• ken

    I used to get weekly emails from you and then they just stopped…do you still do them? If so, please place me back on the mailing list:

  • Art

    You may want to consider Phil Ochs “Rehearsal For Retirement” as a Americana classic. His lyrics are as biting as ever and there is a sweet sadness in the tender melodies. It’s my favourite Phil Ochs album, the last before his suicide. A real treasure just like TRS.

  • Len Liechti

    Just love the recently introduced video feature, Brendan. That vid of the Syndicate Of Sound doing “Little Girl” is the mutt’s nuts – gotta be the best garage band single ever.

  • Jason

    The Mose Allison video is a nice touch….I haven’t listened to his music in quite some time…he’s a great and essential musician…..

  • Brendan

    The video feed is also available at and credit for the picks goes to Nik and Kenneth.

  • Len Liechti

    Wow, just got the new site layout hot off the Web. Very modern and striking! I must confess to being a bit sad to see the old layout go, a bit like reluctantly throwing out an old comfortable pair of shoes, but the uncluttered simplicity of the new layout has a definite appeal and anyway when it comes down to it it’s the content that’s the most important thing. May I assure all Stormers of my continued support and be the first to wish you all the greetings of the season. Keep on rockin’!

  • Karl Lewis

    Thanks for this blog. It is excellent and just what I needed. Love to explore new old stuff. And new new stuff too, but I have not been as compusive with a music review site in a long time. Great job and keep it coming.

  • Katie Kanitz

    Loving the new layout, guys. It definitely has a cleaner feel to it, without
    losing its original coolness.

    Hope everyone is having a BOSS holiday season! =)

  • Aidan Sweet

    You guys seemed to have removed the option of viewing the entire list of album reviews in list form. Any way we can get this back?


    A devoted fan of The Rising Storm

  • Art

    Glad to see TRS is gathering more followers. Let me repeat your taste is exquisite. Hope you consider these 2 strong albums for addition.

    Hamburger Concerto by Focus is a joyous progressive gem. All tracks are played with energy and enthusiam. Almost bordering on the sugary side.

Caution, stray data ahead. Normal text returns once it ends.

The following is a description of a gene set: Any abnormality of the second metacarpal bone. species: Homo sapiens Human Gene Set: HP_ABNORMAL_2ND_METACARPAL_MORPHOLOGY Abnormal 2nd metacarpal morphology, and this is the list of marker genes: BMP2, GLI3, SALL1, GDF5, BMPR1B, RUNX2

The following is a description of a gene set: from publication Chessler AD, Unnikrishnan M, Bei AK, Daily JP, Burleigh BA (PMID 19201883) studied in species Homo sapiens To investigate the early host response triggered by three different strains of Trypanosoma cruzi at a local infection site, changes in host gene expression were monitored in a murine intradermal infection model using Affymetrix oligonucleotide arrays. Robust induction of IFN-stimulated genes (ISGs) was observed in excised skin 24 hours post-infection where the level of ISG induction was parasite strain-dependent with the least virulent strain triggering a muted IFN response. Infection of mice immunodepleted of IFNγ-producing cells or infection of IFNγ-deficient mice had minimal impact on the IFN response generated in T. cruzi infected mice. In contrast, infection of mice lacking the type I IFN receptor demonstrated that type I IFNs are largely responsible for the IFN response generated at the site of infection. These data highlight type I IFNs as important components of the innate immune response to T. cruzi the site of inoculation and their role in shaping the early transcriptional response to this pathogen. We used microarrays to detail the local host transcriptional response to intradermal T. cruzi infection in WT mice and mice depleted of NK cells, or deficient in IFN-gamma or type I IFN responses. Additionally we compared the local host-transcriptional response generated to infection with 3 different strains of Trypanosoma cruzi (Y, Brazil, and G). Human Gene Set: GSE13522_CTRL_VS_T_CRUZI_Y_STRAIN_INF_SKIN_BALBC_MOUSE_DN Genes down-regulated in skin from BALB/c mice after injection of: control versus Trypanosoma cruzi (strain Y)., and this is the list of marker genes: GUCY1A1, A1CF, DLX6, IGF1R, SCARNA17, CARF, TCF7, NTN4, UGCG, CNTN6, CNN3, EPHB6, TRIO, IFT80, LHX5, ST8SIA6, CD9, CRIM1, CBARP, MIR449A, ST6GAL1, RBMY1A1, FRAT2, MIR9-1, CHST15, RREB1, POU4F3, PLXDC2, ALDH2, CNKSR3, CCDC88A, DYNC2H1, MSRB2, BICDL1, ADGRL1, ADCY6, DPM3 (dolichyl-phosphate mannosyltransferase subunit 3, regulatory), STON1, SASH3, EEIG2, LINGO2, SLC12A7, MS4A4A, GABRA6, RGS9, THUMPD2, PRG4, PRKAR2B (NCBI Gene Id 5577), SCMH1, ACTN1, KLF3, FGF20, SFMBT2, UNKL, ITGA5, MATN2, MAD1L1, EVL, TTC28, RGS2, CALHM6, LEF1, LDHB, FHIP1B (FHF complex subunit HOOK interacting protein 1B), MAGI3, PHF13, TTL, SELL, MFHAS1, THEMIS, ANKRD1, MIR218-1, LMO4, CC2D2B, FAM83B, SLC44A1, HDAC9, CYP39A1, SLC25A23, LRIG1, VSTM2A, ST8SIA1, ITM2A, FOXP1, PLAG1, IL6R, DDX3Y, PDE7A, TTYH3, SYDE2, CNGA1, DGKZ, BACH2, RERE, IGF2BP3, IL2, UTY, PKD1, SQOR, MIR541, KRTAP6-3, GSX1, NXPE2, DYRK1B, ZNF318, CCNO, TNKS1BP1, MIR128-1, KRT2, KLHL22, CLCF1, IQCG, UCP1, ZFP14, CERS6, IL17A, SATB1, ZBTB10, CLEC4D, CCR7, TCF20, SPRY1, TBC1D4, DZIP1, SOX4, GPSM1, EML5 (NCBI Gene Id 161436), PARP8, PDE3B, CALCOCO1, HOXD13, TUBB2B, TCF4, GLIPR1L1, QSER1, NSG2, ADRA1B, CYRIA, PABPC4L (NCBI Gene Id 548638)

A darker more manic tour de force is Phil Och’s last album Rehearsals For Retirement. Phil’s disappointment and resignation is a common theme. A sad (emotionally) change from his better known fiesty protest work. In spite of this mood, each song is beautifuly crafted with simple and lovely melodies. It portends Phil’s suicide a few years later. Worth seeking out.


  • Brendan M

    @Aidan, sorry for the delay, but I’ve finally restored the All Reviews page to the menu in our sidebar. Ctrl+F away.

  • Len Liechti

    The flow of new submissions to TRS seems to have reduced somewhat in recent months. Shame! Hopefully it’s temporarily down to the writers having other more pressing things to do during the summer months, and will become resurgent soon. Meanwhile I can assure everyone that, now my own vacs are out of the way, I’ll be submitting a new review at least every fortnight to what still remains the best classic and lost albums website on the Net. My continuing thanks to Brendan for accommodating my stuff and to the submitters of the kind comments that sometimes follow the posts.

  • Len Liechti

    Jon Lord RIP yesterday, from a pulmonary embolism following pancreatic cancer. He was 71 and still active musically. His writeup on Wikipedia is excellent. You can find a review of Deep Purple’s The Book Of Taliesyn in these pages.

  • Jordan Scott

    This website is amazing, I’m 20 and this music has comfirmed that I should have been around for the late 60s. I would have taken full advantage of the times. It’s so sad that people these days don’t appreciate music, this main stream garbage should not be considered music. No talent, just auto-tuned voices and computer generated babble. Thank you guys for all your work in finding these great tunes.

  • Phil Spector


    i think you should -need -must do something for the now late Hal David. It is so sad to learn that this great lyricist has died even at 91 years old.
    He was half of one of the greatest songwriter duo ever with B.B.

    Keep up the magnificent work

  • Hi. I’ve been a listener for two years now and I must say you really open up a world of psych and garage, and I love you for doing it. I know that you don’t write about new music, but i’m sitting on a big archive of very good unreleased material from a highly unique swedish neo-psych band, and we just wanna spread this music. Any suggestions for whom to contact? I’d be happy to send you samples.

  • Tyson Fogel

    Love your site. Two recent reissue recommends for your review: Jew Cowell’s Lucky Strikes and Liquid Gold and Kenny Knight’s Crossroads. Both amazing albums that deserve a place on your blog. Best of luck in all things.